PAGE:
James Rush Wilson III recently welcomed a third generation (his son Jay) to their iconic Greenville, S.C. store (founded by Rush Wilson Jr. in 1950, famous for introducing natural shoulder clothing to the South). “We are so pleased to have Jay join us; he will be an outstanding addition to our team,” Wilson says with obvious pride. “I only wish my father were around to see this…”
On the occasion of his first seven weeks in the business, James Rush Wilson IV chatted with MRketplace about the rewards and challenges of joining a family business.
With independent store business as tough as it is, why on earth would you want to get into retailing?
I grew up in this store so it’s part of me. As a little kid, I remember hanging out with my grandma in the women’s department. When I was 12 years old, I’d be here in my best blazer cleaning windows… I worked here through high school and college but, with my dad, decided I should gain experience somewhere else before joining the family business. So after graduating Presbyterian College in ’07, I joined TD Bank. While there for seven years, I learned a lot about management and business development, gained my own work ethic and developed my own customer service style.
What do you remember most about your grandfather?
His passion for the business. And for his customers. He would look people in the eye, firmly shake their hand, truly listen to them. My dad’s the same way: I’ve learned a lot from both of them. Neither has ever met a stranger so they taught me to not be shy, to put myself out there, get involved in the community, know what’s going on around you…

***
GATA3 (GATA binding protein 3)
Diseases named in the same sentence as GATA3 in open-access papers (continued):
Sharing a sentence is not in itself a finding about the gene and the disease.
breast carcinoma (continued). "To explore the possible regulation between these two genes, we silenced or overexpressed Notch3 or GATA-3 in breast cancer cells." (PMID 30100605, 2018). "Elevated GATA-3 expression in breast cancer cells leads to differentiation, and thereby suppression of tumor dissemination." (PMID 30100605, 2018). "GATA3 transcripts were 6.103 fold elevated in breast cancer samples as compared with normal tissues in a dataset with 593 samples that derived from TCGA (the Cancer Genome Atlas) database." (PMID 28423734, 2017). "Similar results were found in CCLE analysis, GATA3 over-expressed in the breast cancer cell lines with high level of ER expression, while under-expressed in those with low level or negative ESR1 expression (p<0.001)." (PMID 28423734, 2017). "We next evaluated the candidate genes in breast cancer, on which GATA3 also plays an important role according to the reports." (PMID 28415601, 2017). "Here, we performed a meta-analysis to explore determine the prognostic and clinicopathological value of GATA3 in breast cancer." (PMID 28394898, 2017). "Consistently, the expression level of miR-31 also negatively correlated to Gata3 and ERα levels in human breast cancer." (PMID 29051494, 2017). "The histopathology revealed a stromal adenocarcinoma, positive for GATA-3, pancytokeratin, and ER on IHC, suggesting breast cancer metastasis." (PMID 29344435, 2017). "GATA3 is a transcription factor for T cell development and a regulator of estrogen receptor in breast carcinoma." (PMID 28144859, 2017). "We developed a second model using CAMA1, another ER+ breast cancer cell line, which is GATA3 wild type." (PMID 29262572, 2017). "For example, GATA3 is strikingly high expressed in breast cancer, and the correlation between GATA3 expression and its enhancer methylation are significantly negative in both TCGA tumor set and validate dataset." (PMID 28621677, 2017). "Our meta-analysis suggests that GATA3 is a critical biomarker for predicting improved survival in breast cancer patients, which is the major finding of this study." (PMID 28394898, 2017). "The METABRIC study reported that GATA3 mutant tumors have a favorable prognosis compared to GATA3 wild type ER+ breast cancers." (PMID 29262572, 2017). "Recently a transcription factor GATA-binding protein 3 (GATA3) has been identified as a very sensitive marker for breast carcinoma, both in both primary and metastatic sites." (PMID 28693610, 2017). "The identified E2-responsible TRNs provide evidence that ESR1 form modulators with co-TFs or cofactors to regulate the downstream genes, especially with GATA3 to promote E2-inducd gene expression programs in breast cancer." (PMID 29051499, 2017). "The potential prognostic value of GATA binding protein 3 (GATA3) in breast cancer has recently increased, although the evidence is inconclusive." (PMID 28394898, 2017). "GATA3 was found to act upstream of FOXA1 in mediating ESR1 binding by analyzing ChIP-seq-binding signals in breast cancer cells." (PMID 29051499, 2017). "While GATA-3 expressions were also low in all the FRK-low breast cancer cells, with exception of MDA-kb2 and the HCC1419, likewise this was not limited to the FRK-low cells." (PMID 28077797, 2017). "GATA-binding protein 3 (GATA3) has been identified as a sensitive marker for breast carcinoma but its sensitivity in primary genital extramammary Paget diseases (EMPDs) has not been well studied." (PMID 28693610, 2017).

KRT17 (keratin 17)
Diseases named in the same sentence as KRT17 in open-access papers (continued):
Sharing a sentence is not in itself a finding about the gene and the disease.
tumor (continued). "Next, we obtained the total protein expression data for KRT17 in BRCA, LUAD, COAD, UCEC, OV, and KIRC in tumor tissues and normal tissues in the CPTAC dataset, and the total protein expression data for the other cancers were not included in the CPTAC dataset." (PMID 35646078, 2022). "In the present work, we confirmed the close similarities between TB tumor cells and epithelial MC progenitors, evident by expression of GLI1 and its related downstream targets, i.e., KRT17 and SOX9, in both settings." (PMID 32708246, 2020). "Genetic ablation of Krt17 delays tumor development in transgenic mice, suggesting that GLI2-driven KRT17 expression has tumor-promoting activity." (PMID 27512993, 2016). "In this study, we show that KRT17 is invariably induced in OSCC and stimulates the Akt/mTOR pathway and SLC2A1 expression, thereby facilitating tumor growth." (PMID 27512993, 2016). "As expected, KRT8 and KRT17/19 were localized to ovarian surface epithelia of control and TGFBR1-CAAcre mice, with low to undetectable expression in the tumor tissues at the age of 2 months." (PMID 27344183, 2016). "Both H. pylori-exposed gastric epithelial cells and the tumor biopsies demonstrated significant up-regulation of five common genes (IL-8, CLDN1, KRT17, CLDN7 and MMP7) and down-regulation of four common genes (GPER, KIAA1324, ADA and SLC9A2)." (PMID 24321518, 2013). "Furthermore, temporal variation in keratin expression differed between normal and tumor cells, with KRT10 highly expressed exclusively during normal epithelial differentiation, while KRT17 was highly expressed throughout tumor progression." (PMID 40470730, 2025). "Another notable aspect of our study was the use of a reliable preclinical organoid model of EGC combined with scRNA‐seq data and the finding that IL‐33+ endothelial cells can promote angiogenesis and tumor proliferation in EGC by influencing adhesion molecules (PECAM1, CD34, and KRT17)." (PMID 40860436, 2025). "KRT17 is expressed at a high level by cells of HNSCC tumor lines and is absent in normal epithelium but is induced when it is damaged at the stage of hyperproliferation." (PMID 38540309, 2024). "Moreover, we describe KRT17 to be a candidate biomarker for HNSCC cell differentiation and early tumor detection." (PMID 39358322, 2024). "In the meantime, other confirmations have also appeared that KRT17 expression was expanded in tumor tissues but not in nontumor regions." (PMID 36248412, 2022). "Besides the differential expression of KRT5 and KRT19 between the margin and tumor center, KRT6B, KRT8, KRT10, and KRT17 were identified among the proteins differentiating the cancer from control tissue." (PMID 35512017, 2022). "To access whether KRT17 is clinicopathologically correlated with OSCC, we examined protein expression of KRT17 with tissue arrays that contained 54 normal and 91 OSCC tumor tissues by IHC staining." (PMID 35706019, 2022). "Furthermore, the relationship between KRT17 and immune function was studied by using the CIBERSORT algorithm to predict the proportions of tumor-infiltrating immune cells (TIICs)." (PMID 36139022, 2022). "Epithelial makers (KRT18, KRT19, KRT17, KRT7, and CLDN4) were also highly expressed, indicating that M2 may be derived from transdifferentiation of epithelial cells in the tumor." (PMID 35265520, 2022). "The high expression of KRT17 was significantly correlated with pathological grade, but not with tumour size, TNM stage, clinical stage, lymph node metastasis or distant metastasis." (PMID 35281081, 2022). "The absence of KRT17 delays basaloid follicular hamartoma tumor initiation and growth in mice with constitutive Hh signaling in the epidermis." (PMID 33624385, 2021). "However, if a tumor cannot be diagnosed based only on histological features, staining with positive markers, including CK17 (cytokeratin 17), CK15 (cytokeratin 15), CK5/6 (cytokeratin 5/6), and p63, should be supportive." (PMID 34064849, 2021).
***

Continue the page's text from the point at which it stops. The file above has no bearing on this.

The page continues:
My grandfather’s friend Nate Einstein used to say there are four prerequisites for success: integrity, honesty, being the best at what you do, and working your butt off!
What do you see as the best and worst aspects of independent store retailing?
The best is the flexibility: you set your own bar, you make your own connections. This business is less about getting the next sale and more about forming lasting relationships with your customers and vendors.
The worst part: being responsible for everything! Purchasing, staffing, selling, maintenance, the buck stops with you… Fortunately, we have a great team at our store!
Do you see Rush Wilson Ltd as a menswear store, or a Southern menswear store? How do you define Southern Style?
I’d define Southern Style as updated traditional with flair. We believe in color, in accessories, in wearing pocket squares and adding a bit of pink to show some personality. And we are definitely a southern store: we sell a lot of seersucker and linen; our key resources are Peter Millar, Southern Tide and Robert Talbott.
True story: when I first got my job at TD bank, which is based up north and has lots of execs from Philadelphia and New Jersey, I wore my white bucks to work and noticed several of the guys staring at my feet. “Where are we?” they must have been thinking…
How will you get younger customers into the store?
Mostly by bringing in fresh new looks every season. We’re already getting younger guys because the mix has shifted to slimmer fits, to shirts that are trim rather than tent-y. Fortunately, a lot of brands are now making clothes for younger customers and we have a really good reputation in Greenville. We’re also using social media and my dad writes a regular fashion advice column in The Greenville Journal.
What do you do when you’re not working?
I love golf and playing the guitar but I’m also involved with community groups like the Greenville Rotary and Meals on Wheels.
Any other thoughts on your new career?
It is an honor to be welcomed into a business with a reputation for quality and customer service. It is a privilege to serve new generations of Rush Wilson Ltd. customers in the tradition of my father and grandfather. Those are large shoes to fill.